If you are hanging with us at Genesis as we journey through Exodus, or listening online, we hope you are enjoying the series. Preaching a long narrative like Exodus leaves us with choices on what and how much to cover. We have chosen to move through the story in a few months rather than in a few years, so sometimes we have to choose how much of the story to highlight. Reading the Bible is always an adventure, but sometimes we come to stories and events that are included in the narrative that are just bizarre, and often difficult to find an explanation. The short account in Exodus 4:24-26 is one such example. I alluded briefly to this account on Sunday, but wanted to write a blog about this account and what it teaches us in light of God’s call and purpose. Right after calling Moses and sending him to Pharaoh, God meets Moses and his family and is about to take his life (or possibly the life of his first born son). Here is the story.
At a lodging place on the way the LORD met him and sought to put him to death. Then Zipporah took a flint and cut off her son’s foreskin and touched Moses’ feet with it and said, “Surely you are a bridegroom of blood to me!” So he let him alone. It was then that she said, “A bridegroom of blood,” because of the circumcision. (Exodus 4:24-26 ESV)
OK, so let me see if I got this right? God sent Moses but then decided to meet him on the road to take his life. Seems like a pretty schizophrenic God, right? Well, not really. Remember, Moses is telling this story, and he includes this to show his failure in following the call of God, and the importance of family in this larger plan. To understand the story we must begin with the covenant with Abraham and the role of circumcision. Of course, that just adds to the bizarre nature of the story. In Genesis 17:1-14 God is forming the Covenant with Abraham which is filled with all the promises He will keep to the descendants of Abraham. Exodus is the story of God’s mighty acts in order to fulfill these promises made hundreds of years before. In this passage God gives Abraham the sign of the covenant, circumcision. While this seems to be a strange ask from God, there are many reasons God did this, the simplest being that Hebrew men who serve the Living God could not commit adultery without the other person knowing their religious identity. Whatever the case, in the story found in Genesis God commands Abraham to be circumcised and to do the same with all of his household. He then tells Abraham that all his descendants must bear the sign of the covenant, and in Genesis 17:14 he is told that anyone who is not circumcised must be cut off from the people of God, the faith community of the Hebrews.
With that background, now God has called Moses to go back to Egypt, to rejoin the Hebrew community and represent Yahweh to them. He is also going to go to Pharaoh and command him to release the Hebrews from slavery with a warning. As descendants from Abraham, the Hebrews are God’s firstborn. If Pharaoh will not listen God will avenge His firstborn by taking the life of Pharaoh’s (Exodus 4:21-23). Moses is going to lead the nation, to be a leader for them to Pharaoh.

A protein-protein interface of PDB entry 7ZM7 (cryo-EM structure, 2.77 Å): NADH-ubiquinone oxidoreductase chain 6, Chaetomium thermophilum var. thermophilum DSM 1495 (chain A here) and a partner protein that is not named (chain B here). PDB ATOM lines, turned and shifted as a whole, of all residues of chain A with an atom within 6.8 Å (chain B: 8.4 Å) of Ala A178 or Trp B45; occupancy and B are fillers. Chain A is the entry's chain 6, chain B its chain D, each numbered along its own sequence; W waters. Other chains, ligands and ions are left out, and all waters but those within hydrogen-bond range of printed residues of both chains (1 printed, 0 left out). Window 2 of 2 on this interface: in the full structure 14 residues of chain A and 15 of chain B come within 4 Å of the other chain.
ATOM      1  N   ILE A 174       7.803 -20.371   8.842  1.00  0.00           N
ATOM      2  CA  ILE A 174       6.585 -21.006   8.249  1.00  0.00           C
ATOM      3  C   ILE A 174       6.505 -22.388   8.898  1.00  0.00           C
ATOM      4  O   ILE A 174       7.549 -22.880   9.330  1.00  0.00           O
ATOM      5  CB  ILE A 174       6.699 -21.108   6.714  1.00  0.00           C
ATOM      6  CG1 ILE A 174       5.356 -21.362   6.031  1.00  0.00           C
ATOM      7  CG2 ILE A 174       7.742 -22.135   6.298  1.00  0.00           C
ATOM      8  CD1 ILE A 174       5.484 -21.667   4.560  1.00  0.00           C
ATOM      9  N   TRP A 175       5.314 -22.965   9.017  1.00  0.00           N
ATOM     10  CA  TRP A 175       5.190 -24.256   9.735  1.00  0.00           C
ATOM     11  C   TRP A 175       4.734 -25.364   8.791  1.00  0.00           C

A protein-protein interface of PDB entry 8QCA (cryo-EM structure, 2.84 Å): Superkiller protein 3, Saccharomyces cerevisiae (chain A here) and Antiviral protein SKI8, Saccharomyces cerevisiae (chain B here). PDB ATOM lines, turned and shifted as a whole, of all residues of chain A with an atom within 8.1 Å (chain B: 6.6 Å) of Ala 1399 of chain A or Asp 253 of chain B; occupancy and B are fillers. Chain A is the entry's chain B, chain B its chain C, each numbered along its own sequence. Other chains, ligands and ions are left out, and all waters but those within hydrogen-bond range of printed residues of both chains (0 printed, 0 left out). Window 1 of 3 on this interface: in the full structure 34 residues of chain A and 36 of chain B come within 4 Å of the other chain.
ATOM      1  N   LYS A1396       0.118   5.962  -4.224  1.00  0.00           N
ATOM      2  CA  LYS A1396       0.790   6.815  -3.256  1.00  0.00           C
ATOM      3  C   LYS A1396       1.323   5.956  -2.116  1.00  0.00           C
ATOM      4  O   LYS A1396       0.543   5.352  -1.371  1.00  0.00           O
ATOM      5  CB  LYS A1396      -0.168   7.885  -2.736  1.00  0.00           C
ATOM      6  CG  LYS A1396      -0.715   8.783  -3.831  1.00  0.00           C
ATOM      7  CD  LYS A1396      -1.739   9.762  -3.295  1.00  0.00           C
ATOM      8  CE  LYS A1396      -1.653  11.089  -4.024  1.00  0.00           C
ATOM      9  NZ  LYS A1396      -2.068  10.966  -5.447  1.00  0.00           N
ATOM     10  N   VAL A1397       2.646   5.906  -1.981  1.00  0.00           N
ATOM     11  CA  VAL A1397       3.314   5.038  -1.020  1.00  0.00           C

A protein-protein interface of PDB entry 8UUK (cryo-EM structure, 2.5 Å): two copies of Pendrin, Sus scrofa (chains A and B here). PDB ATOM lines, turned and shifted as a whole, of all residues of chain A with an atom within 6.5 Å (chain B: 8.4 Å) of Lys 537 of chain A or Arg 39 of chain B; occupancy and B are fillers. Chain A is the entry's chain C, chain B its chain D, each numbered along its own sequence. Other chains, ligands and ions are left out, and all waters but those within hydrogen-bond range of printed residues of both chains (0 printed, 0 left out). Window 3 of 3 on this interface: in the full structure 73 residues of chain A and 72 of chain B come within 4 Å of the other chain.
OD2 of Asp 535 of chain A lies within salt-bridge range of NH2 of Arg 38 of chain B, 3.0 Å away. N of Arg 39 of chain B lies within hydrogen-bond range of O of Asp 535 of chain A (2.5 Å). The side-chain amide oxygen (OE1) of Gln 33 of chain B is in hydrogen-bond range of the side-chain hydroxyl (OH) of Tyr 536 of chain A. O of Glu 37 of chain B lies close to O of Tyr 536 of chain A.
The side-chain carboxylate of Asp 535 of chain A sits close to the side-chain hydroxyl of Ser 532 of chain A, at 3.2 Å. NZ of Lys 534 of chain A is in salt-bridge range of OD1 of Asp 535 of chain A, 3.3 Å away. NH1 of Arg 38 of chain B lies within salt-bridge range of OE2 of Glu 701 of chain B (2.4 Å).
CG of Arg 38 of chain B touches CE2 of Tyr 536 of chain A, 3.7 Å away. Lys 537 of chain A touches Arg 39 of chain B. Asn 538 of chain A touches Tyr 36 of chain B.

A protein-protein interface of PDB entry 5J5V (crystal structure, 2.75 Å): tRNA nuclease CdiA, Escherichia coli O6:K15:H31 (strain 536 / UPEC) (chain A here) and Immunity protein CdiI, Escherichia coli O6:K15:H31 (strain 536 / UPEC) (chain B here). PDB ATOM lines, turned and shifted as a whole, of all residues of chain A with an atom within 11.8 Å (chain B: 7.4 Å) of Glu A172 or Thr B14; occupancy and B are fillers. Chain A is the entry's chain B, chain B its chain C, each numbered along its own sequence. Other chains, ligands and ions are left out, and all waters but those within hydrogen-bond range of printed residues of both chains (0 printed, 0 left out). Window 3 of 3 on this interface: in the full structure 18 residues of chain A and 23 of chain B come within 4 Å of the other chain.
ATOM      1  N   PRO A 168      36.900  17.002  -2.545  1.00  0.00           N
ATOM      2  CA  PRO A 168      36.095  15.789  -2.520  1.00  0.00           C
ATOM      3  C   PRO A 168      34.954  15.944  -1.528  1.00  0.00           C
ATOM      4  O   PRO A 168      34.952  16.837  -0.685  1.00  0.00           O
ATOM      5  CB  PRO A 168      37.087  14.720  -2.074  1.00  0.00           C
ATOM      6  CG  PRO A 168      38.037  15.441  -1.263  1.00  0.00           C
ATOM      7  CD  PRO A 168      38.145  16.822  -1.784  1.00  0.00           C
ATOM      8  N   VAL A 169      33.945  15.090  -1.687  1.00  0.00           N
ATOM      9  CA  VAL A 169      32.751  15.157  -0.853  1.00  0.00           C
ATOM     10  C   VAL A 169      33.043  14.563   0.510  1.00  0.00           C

But Moses failed to begin by leading his own family. He has not circumcised his own children. They are to be cut off from the very community that Moses is supposed to lead. And when the Lord appears, it isn’t even Moses who acts, but Moses’s wife Zipporah who circumcises her boys. This wasn’t her job. First of all, she didn’t even grow up among the Hebrews, she married in to the clan. But second, this was a dad’s job. And Moses did not fulfill this most basic calling. He was to lead and pastor the nation, but he did not lead and pastor his own family. So God opposes him.
So Moses writes his confession here. He tells us that he failed as a dad even as he was supposed to succeed as a leader. This is true way too often. People want to be used by God, they want to lead and make a difference in the church and in the world. But sometimes they do this as they fail to see the starting place for this sort of ministry. True spiritual leadership begins at home. It is husbands loving and leading their wives. It is wives caring for their husbands and serving alongside of him. It is parents investing the Faith into the lives of their children, teaching them to love Jesus, know Scripture, and pray. It is doing family worship together and teaching the family to memorize Scripture. All spiritual leadership begins here. Moses forgot that, so do many who are in ministry. This almost tragic story has been retold many times in the lives of pastors and church leaders. They build ministries that are successful in the eyes of the world, but end up with children who lose their faith in the process.
But God’s grace is beautiful. Even though it is Moses’s wife who does the act, God blesses. Later, as Moses wrote the first five books of the Bible under the inspiration of God he will pen another passage that is vitally important for the Hebrews. It is called the Shema, and is at the core the simplest reminder of what it means to love and serve their God. And it contains a clear call to be the person that Moses was not when he started the journey.
“Hear, O Israel: The LORD our God, the LORD is one. You shall love the LORD your God with all your heart and with all your soul and with all your might. And these words that I command you today shall be on your heart. You shall teach them diligently to your children, and shall talk of them when you sit in your house, and when you walk by the way, and when you lie down, and when you rise. You shall bind them as a sign on your hand, and they shall be as frontlets between your eyes. You shall write them on the doorposts of your house and on your gates.
(Deuteronomy 6:4-9 ESV)